The advice to check the statute of limitation time is a good idea. If
it hasn't expired, then you should just prepare your defense. From
what has been outlined, I believe you will win. Many states now have
tough disclosure laws. But, you can't disclose what you did not know
and for the plaintiff to prove what you did or didn't know is usually
very difficult. In the case of the tub, for instance, they would have
to prove that you knew about it. Your defense is straighforward and
solid. The buyer did not see it on looking the place over, the
inspector did not see it, and neither could you, because it was not
Same thing with the sprinklers. What time of year was it when the
place closed? If the sprinklers were not being used because it was
winter, etc, then how could you or anyone know if they worked? I'm
not sure what a home inspector would even do in that case. He could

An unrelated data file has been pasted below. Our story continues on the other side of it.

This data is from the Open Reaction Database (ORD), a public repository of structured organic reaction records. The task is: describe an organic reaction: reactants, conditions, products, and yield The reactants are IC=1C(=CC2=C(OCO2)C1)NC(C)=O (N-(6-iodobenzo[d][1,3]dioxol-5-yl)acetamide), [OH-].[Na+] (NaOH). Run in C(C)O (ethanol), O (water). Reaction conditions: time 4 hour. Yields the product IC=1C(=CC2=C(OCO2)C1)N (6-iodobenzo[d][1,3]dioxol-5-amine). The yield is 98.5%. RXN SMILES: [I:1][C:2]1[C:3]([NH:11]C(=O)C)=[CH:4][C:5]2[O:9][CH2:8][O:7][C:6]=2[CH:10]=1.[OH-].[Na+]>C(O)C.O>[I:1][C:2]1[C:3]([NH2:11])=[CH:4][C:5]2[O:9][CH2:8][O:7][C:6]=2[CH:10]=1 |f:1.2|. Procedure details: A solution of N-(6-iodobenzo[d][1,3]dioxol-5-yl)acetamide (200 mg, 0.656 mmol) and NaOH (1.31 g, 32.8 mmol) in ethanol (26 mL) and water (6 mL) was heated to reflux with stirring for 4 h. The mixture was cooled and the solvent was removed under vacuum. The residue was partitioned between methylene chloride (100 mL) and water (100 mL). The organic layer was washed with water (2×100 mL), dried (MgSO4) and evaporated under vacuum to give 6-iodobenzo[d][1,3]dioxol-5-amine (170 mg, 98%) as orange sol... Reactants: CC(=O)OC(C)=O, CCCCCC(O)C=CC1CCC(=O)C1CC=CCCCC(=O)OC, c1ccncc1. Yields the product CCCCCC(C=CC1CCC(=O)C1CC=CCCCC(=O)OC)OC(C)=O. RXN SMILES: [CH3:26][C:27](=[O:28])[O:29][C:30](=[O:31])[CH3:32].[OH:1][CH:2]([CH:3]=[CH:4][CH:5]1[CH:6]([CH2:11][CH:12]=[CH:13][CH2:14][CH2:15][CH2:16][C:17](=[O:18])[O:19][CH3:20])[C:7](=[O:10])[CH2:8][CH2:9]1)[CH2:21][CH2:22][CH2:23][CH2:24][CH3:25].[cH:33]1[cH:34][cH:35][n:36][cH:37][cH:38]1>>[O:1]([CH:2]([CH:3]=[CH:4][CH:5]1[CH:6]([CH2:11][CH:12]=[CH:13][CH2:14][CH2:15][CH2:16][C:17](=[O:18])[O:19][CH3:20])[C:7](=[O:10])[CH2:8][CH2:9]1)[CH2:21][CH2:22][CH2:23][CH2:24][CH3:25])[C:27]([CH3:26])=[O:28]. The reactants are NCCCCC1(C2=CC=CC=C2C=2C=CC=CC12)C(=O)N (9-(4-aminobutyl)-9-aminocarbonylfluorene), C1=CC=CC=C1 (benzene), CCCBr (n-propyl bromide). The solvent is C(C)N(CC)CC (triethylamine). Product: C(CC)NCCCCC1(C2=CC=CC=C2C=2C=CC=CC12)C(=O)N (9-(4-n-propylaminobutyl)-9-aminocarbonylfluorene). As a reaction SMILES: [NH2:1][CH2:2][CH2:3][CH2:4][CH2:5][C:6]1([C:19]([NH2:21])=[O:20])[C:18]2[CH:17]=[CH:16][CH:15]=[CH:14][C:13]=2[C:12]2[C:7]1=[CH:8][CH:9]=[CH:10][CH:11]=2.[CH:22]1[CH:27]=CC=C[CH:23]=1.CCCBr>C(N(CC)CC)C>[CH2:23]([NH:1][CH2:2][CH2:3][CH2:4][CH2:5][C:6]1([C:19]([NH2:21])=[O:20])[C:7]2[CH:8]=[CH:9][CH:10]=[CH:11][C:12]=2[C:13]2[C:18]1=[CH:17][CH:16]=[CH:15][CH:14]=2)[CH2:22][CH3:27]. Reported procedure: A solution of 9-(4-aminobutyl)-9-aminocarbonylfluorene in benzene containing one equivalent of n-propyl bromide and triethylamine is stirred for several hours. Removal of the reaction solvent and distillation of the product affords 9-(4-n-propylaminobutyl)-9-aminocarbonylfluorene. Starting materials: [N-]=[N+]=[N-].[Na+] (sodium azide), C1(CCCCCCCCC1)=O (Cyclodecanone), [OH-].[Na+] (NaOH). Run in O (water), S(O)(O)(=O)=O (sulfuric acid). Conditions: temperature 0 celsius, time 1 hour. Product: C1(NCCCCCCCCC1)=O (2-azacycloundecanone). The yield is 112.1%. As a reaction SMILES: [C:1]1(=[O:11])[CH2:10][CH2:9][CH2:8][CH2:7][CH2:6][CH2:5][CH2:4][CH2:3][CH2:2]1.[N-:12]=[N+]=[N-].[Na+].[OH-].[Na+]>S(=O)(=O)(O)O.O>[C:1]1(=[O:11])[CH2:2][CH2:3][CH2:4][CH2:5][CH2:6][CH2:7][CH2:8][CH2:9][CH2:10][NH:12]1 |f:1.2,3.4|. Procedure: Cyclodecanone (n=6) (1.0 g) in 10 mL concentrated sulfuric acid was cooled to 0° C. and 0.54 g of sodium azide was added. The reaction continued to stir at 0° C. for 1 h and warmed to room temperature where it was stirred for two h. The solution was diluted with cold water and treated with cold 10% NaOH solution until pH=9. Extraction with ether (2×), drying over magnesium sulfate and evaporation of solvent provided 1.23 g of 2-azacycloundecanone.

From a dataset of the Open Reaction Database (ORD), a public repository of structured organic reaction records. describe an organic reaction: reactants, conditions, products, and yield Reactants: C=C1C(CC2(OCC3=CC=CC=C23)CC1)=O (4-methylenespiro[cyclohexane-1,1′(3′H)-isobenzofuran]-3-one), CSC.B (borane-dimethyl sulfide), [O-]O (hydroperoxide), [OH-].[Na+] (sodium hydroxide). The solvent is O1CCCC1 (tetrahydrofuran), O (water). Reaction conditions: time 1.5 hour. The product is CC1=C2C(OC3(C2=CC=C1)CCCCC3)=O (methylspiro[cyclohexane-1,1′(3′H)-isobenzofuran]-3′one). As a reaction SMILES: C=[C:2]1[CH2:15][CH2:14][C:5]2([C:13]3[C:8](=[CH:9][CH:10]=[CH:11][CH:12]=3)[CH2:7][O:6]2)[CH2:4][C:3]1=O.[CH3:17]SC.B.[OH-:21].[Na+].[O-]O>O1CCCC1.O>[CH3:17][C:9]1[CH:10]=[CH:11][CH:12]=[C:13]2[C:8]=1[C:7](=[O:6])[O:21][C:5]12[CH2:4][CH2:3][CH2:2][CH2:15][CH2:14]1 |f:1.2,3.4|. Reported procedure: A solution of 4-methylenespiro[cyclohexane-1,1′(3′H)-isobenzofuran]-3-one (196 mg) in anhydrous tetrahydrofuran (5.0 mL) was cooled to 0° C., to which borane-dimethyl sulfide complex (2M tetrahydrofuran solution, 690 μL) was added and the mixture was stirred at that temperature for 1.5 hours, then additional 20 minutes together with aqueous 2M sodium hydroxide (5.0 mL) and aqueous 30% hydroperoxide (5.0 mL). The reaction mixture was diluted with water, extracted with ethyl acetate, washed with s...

turn them on to check, but then someone would have to winterize the
They will have to show that the defect was there at the time of sale.
For example, if they have a bill showing the insects were treated 2
months after closing, then that will likely be the end of that.
Insects can show up anytime, so they better have proof that they paid
to have it treated immediately after closing.
You may want to talk to the lawyer that handled the closing for some
advice too. However, if it were me, I would not pay for a lawyer
beryond that, as I think you will have a pretty easy time of it in
small claims. Most of these idiots do a good job of destroying their
own case when the judge sees all the bizarre crap they are trying to